Zelensky seeks internationally agreed peace plan

Agence France-Presse
Zelensky seeks internationally agreed peace plan
Ukranian President Volodymyr Zelensky speaks during a meeting with President Ferdinand Marcos Jr. at Malacañan on June 3, 2024.
Presidential Communications Office

BUERGENSTOCK – As world leaders lined up to offer their support at a summit for peace in Ukraine on June 15, President Volodymyr Zelensky voiced hope of garnering international agreement around a proposal to end the war that he could present to Moscow.

More than two years after Russia invaded, leaders and senior officials from more than 90 states gathered in a Swiss mountainside resort for a two-day summit dedicated to Kyiv’s plan to end the largest European conflict since World War II.

Most voiced strong support for Ukraine, demanding a “just peace.”

Others, however, criticized Moscow’s exclusion and warned Kyiv it would need to compromise if it wanted to end the war.

In his opening remarks, Zelensky told the assembly: “We must decide together what a just peace means for the world and how it can be achieved in a lasting way.

“Then it will be communicated to the representatives of Russia, so that at the second peace summit we can fix the real end of the war.”

Kyiv has previously said Russia would be invited to a second summit – a position many countries backed on June 15.


The summit comes as Ukraine is struggling on the battlefield, where it is outmanned and outgunned.

On June 14, Russian President Vladimir Putin demanded Ukraine’s effectively surrender if it wanted to even begin peace talks.

The Russian leader’s call for Ukraine to drop its Nato ambitions, hand over the entirety of four provinces claimed by Moscow, and carry out a demilitarization - already rejected by Zelensky as an “ultimatum” - were widely dismissed.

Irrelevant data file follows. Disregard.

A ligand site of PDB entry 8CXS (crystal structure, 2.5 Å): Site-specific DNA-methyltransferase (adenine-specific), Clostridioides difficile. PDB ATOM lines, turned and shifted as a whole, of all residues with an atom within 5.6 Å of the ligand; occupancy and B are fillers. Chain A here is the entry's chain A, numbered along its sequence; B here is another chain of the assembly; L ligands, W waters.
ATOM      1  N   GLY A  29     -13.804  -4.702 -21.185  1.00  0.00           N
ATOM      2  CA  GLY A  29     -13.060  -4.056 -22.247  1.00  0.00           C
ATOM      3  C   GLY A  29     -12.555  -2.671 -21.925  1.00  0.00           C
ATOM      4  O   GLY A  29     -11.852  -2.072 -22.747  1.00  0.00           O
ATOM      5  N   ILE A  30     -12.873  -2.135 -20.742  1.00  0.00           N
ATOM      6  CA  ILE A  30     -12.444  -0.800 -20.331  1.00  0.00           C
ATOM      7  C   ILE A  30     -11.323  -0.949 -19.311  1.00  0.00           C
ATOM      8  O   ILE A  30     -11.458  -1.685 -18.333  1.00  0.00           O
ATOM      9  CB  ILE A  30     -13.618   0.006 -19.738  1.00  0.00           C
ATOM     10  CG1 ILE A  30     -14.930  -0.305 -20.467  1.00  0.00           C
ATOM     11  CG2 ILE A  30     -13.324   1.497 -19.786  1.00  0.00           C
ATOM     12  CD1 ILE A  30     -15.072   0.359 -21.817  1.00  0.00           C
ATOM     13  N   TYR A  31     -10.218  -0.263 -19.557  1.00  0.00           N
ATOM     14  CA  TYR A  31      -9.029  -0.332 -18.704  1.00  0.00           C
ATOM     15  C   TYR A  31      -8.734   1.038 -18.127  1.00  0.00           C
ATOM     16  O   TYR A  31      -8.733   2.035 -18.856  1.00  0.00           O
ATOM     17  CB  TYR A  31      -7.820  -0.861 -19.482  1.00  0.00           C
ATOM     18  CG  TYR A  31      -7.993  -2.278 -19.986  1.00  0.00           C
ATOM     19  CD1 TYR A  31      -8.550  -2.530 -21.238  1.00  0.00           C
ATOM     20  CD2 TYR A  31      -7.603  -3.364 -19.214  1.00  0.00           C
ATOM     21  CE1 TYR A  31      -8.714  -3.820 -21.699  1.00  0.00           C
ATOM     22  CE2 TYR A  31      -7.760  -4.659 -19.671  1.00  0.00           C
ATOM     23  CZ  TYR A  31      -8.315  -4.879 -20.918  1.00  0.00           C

“He is not calling for negotiations, he is calling for surrender,” US Vice-President Kamala Harris said.

“All us are committed to build a sustainable peace... Such a peace cannot be a Ukrainian capitulation,” French President Macron said.

“There is one aggressor and a victim,” he added.

German Chancellor Olaf Scholz warned that any ceasefire without “serious negotiations with a roadmap towards a lasting peace... would only legitimize Russia’s illegal land grab.”

EU Commission chief Ursula von der Leyen took a similar line, arguing: “Freezing the conflict today, with foreign troops occupying Ukrainian land, is not an answer.

“In fact, it is a recipe for future wars of aggression.”

‘Difficult compromise’

It was a more mixed message, however, from outside Ukraine’s traditional circle of backers.

Saudi Arabia, an energy ally of Russia, told Kyiv it would have to make a “difficult compromise” if it wanted to end the conflict.

“And here it is essential to emphasize that any credible process will need Russia’s participation,” Foreign Minister Faisal bin Farhan Al-Saud said.

China, which struck a “no-limits” strategic partnership with Moscow days before the February 2022 invasion, did not send a delegation to the conference in protest at Russia’s exclusion.

And Kenya’s President William Ruto criticized the latest Western measures against Russia, this week’s G-7 deal to offer a $50-billion loan to Ukraine secured against profits of frozen Russian assets.

“Just as Russia’s invasion of Ukraine was unlawful and unacceptable, the unilateral appropriation of Russian assets is equally unlawful,” Ruto said.

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